How Much Should You Plan in Advance?

Some coaches plan for a full season, creating training outlines for the whole year.

While this can be effective in terms of achieving your goals, it isn’t always necessary.

Rather than going to this level of detail, start by creating a season outline, earmarking key dates for hitting your targets.

For example:

  • Preseason may focus on physical fitness
  • Early season might revolve around skill development and tactics
  • Mid-season can involve strategy and game-plans
  • End of the season can reinforce the teachings learned throughout the year

Planning the details of each session can be a week-to-week task since you may discover specific needs as the season unfolds.

Before each session, it can be beneficial to huddle up and relay your expectations to the team.

This gives them motivation and focus to reach and exceed what you ask of them.

It’s also beneficial to review and evaluate every session to find aspects you’d like to improve.

Rule #5: Make Playing Enjoyable

When playing competitive sports, we all want to win.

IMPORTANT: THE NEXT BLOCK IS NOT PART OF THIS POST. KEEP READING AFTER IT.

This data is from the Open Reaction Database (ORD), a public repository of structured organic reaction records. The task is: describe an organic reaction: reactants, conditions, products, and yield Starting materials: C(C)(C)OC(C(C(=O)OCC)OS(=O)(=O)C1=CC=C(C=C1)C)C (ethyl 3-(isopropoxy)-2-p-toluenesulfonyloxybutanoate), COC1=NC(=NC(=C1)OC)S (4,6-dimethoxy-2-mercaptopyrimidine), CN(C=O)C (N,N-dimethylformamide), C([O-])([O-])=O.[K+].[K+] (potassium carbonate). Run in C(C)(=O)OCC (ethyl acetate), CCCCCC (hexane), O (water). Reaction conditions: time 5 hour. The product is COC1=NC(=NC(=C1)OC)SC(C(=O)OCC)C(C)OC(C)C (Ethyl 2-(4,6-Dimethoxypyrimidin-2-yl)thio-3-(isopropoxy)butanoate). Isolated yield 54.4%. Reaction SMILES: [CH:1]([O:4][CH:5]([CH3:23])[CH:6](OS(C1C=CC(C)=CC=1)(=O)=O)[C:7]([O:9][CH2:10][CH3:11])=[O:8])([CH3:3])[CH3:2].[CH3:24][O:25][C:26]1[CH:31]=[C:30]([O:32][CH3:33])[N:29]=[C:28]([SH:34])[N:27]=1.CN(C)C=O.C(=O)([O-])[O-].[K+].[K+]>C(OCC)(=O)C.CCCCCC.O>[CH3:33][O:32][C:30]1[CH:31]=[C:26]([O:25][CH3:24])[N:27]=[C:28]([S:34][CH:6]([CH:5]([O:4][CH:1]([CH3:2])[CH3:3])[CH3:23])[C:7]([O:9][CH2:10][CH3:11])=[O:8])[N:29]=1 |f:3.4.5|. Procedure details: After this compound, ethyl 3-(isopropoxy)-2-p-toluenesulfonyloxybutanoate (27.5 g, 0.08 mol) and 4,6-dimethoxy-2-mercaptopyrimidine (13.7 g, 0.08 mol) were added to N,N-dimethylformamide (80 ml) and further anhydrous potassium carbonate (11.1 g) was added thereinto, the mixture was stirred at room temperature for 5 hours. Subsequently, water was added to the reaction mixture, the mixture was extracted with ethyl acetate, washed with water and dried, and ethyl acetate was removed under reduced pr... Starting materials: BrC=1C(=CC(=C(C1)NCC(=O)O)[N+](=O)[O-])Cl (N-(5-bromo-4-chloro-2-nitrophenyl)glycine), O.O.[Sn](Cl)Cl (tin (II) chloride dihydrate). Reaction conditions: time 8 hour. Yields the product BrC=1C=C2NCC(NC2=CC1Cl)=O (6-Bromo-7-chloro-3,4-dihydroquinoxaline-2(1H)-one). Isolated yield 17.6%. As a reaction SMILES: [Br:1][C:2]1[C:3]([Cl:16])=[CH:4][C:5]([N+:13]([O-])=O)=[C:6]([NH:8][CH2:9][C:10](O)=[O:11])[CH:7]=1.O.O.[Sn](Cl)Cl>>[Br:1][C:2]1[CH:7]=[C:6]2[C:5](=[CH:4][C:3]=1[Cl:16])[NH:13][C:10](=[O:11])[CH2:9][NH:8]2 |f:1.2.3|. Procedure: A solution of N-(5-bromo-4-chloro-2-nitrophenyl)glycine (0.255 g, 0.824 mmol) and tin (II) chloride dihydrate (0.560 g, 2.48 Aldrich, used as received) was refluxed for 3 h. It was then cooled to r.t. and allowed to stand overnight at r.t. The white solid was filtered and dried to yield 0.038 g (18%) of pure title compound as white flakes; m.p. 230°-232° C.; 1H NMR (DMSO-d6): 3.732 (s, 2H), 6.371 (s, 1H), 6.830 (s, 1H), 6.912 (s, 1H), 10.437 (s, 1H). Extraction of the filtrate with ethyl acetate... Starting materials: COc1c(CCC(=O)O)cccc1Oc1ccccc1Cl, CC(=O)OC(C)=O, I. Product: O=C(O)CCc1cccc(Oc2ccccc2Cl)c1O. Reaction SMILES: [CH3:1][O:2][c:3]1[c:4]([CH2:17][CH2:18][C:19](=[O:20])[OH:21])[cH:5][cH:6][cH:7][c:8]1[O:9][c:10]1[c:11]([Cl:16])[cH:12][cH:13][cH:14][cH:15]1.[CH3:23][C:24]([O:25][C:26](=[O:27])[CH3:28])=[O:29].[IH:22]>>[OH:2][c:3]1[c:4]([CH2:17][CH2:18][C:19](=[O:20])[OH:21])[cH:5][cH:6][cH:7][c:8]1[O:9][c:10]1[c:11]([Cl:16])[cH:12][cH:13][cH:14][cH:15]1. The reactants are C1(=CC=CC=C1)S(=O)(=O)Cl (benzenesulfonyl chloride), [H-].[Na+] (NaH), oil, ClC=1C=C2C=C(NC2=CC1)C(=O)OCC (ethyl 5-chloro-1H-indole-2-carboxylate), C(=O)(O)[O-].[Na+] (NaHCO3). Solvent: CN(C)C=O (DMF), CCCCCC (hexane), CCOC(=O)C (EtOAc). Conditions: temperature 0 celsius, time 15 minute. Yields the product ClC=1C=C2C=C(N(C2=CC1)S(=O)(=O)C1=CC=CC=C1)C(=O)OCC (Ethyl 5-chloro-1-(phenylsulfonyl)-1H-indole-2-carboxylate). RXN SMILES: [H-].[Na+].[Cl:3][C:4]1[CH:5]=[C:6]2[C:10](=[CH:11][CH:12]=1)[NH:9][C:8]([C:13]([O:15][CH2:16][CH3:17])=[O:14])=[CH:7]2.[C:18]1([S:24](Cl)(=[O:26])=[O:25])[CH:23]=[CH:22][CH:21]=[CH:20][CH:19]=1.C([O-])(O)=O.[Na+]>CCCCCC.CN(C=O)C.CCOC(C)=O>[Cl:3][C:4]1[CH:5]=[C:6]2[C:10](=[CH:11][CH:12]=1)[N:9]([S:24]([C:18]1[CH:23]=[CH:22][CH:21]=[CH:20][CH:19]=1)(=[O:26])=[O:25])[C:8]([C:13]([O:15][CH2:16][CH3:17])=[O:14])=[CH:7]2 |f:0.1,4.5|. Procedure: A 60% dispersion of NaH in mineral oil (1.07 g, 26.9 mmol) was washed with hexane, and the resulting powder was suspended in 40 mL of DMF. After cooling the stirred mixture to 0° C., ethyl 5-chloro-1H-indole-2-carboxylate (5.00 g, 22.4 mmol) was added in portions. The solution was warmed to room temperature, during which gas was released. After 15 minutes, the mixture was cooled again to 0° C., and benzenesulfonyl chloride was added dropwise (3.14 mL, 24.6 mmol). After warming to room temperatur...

However, you mustn’t overlook the importance of having fun on the field.

Most amateur players sign up for a team because of their love for the game.

Failing to recognize this can cause your team to lose interest and enthusiasm for playing.

Take Brazilian soccer stars, for example -- known for their outlandish displays of creative flair and moments of magic on the biggest stages. And they do so while brandishing ear-to-ear smiles.

“Joga bonito”, meaning the beautiful game, is a soccer mantra that rings loud all over Brazil.

Try to find a balance between hard work and joga bonito to get the most out of your team.

How to Make Your Soccer Practices Fun:

Sprinkling fun throughout training sessions creates a carefree environment that allows players to express themselves, ensures engagement, and teaches them to handle high-pressure situations.

If you need some tips for injecting fun into practice sessions, consider:

  • Mixing up warm-ups, drills, and practice structures
  • Creating high-tempo drills that require focus and intensity
  • Setting up competitions (e.g. finishing drills, 2v2 mini-goal games, penalty shootouts)
  • Finishing training with scrimmages or practice games
  • Shooting practice (everyone loves to score!)

Reviewing and evaluating training is a good barometer for identifying what brings out the best in your team and the aspects of the sessions they enjoy most.

soccer-coach-awards-players-during-practice

Rule #6: Improve Your Communication Skills

One of the most critical traits of an elite coach is effective communication.

Whether you’re instructing an individual in training or addressing your team ahead of a game, you must be able to relay your message in a way that resonates with all players.